CARIBOU, Maine — Aroostook County business leaders partnered with municipal and other county officials Friday to lodge support for keeping rail service in The County.
During a morning meeting in the city, more than 25 of them voiced support for the Maine Department of Transportation’s grant application for federal Transportation Investment Generating Economic Recovery funding. The state DOT is looking to secure $23 million to purchase and improve rail service in the state.
The TIGER discretionary grants are issued by the federal DOT as part of the American Reinvestment and Recovery Act of 2009.
Leaders Encouraging Aroostook Development, a 23-year-old economic development group, has thrown its support behind the application. It also sought support from businesses and county officials, and respondents have signed letters of support in favor of the grant funding.
The grant application will be submitted early next month, MDOT spokesman Mark Latti said Friday.
The decision comes after Montreal, Maine and Atlantic Railway’s announcement last week that it wants to sell or abandon its tracks between Millinocket and Madawaska. The company said the 241 miles of track are no longer profitable to maintain.
Railway officials said during last week’s press conference that they would ask the state to consider buying and maintaining the tracks. Citing the economic downturn and heavy losses, the MMA officials suggested that the state’s purchase of rail service would be the best possible solution.
The 241 miles of track are about half of what the MMA, formerly the Bangor & Aroostook Railroad, owns in the state. The lines are used by freight trains transporting products such as pulpwood, heating fuels, wood chips and cooking oil over the tracks in northern Penobscot and Aroostook counties.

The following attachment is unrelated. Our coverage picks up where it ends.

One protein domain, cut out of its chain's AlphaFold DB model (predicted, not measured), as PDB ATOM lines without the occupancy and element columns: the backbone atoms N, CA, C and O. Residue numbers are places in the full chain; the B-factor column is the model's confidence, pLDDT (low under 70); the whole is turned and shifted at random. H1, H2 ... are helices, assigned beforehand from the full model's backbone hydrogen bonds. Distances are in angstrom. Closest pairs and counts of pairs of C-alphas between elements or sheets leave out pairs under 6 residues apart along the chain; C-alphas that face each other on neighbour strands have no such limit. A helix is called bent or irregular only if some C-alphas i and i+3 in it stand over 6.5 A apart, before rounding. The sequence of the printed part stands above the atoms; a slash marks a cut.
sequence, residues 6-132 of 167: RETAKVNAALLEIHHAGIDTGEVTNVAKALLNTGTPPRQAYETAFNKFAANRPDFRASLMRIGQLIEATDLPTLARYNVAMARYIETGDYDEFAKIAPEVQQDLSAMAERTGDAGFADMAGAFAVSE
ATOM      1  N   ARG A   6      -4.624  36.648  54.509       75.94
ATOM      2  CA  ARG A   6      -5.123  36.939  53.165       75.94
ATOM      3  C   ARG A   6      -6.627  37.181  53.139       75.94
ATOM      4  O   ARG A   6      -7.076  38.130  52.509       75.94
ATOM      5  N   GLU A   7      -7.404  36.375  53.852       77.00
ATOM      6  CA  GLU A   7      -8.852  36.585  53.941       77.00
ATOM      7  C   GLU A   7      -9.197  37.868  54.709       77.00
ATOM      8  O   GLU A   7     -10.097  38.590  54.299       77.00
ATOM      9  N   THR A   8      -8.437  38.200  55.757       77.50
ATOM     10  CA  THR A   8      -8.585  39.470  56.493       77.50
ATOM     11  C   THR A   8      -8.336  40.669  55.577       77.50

Trains travel the line two or three times per week, according to MMA officials.
The tracks and land are worth about $17 million. Upgrading the tracks would cost an estimated $6 million, and the annual maintenance expense would total about $2.5 million.
No decision on the matter has been made. The legal process for abandoning rail lines takes between eight and 12 months.
“To LEAD, this is a critically important issue,” Virginia Joles, the president of LEAD, said Friday. “We need rail service in The County because we have businesses that rely on it as a cheaper source of transportation. We do not need to get rid of our infrastructure in Aroostook County. We need to keep it.”
Travis Turner, plant manager at Louisiana-Pacific in New Limerick, attended Friday’s meeting and said the company transports approximately 50 percent of its outgoing shipments by rail.
He pointed out that four truckloads of LP product can fit on one rail car.
“It is very important for our company to have rail service,” said Turner. “It helps us keep our costs down, and we need to come up with a solution that will keep rail in this area. LEAD’s involvement is both helpful and wanted.”
LEAD is not the only party looking to keep rail service in the region.
This week, state Rep. Charles “Ken” Theriault, D-Madawaska, submitted legislation for the 124th Maine Legislature’s second regular session that would authorize a $20 million bond allowing the state to purchase and up-grade the 241 miles of track.
Theriault, a member of the Legislature’s Transportation Committee, said in an interview that he felt “something has to be done about the possible abandonment of these tracks and subsequent abandonment of service to so many towns.”
He also expressed hope that federal and grant funding could be secured to keep the tracks in use.
The bill proposal will go before legislative council in September for inclusion in the second session of the Legislature.